5. The inauguration of an internal and rotating fixed-term named professorship, a post to be awarded to a University of Glasgow academic undertaking significant research relevant to historical slavery and reparative justice (which might, for example, include research into historical racial slavery; work on present day refugees and victims of trafficking; medical research into sickle cell anaemia; economic or political research into post-colonial nations etc.). The professorship would be held for a fixed term (e.g. one or two years), and would include a public lecture, and other public-facing activities.

We have revised this proposal which will take the form of a non-stipendiary visiting fellowship – we intend to advertise this shortly.


6. The naming of a major new University building or space to commemorate a significant figure, perhaps James McCune Smith, with appropriate signage and public-facing information, so that the University's campus and built environment can help enhance knowledge and understanding of the University's history and our present-day activities commemorating this history and pursuing policies of reparative justice.

We have announced that the student-centred building currently under construction on University Avenue will be called the James McCune Smith Learning Hub. The building will be completed in 2020.


7. In addition to the naming of a new building or campus space, a commemorative plaque will be added to the Gilbert Scott Building, explaining that this was the site of the house of Robert Bogle (https://www.universitystory.gla.ac.uk/building/?id=131), a wealthy West India merchant who owned a great many enslaved people (https://www.ucl.ac.uk/lbs/person/view/2146633007), and that people who made money from slave-ownership and the trade in slave-producedommodities were amongst the donors for the construction of these campus buildings.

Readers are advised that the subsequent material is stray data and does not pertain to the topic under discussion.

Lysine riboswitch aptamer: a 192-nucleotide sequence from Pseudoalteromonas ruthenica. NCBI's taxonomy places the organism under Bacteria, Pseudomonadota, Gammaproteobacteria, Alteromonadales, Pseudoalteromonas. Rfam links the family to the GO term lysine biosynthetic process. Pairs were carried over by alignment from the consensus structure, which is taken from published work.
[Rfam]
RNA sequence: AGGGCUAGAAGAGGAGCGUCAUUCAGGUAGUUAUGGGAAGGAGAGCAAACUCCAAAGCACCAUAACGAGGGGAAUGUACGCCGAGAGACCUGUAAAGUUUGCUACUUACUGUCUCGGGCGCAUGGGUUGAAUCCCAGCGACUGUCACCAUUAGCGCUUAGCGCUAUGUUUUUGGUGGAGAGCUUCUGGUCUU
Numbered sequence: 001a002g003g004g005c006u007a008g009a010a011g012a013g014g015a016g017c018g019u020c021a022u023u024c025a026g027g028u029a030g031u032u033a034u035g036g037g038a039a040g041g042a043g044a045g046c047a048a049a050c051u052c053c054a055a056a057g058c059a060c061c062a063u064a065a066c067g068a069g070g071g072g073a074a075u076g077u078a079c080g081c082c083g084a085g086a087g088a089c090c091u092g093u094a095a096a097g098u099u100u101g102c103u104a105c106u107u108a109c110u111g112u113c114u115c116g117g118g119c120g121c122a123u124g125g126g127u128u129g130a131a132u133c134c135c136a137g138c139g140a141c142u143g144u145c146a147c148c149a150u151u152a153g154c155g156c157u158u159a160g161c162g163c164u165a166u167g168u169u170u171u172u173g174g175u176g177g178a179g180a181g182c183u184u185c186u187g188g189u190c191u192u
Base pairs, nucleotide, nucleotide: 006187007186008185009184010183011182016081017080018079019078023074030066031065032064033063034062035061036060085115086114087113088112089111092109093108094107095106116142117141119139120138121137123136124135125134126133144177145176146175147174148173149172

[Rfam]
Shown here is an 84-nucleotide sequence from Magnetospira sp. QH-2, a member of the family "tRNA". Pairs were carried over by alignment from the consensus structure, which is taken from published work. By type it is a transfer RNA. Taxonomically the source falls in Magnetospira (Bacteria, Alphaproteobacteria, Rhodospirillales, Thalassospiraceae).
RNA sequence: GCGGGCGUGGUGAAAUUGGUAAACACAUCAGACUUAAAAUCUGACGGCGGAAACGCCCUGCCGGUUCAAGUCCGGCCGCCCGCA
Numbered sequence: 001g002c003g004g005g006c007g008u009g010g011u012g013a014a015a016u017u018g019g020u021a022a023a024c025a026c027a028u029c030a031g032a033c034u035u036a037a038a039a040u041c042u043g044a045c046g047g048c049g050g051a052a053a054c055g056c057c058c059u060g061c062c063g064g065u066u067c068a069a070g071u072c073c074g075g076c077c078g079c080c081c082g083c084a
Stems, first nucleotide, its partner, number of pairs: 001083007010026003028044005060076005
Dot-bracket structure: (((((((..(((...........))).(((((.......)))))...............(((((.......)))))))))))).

A commemorative plaque will be unveiled in the cloisters, Gilbert Scott building, on 23 August (UNESCO International Day for the Remembrance of the Slave Trade and its Abolition).


8. Development of a Hunterian exhibition exploring the often unknown and unexpected ways in which some items within the collections are related to the history of racial slavery. Ideally this would continue as a permanent digital exhibition.

Colleagues in the Hunterian are scheduling this into their programme of exhibitions over the next few years. In the short term, Archives & Special Collections are working with the Hunterian on an exhibition of images which will be available for public viewing in the Chapel from 23 August.


9. The creation of a creative arts and sciences series (under the auspices of the new centre), with performances, events and lectures ranging from poetry to film-making to medical and scientific research relating to both historical and present-day slavery, but also to research areas connected with issues arising from the heritage of slavery.

In advance of establishing the Centre, we have already hosted two events which attracted significant audiences – a conversation with Jamaica’s Poet Laureate Lorna Goodison, hosted by Professor Louise Welch, and a lecture by Professor Selwyn Cudjoe on his book Slave Master of Trinidad, hosted by Dr Stephen Mullen. As indicated above, further events are planned under the auspices of the interdisciplinary centre.


First published: 14 June 2019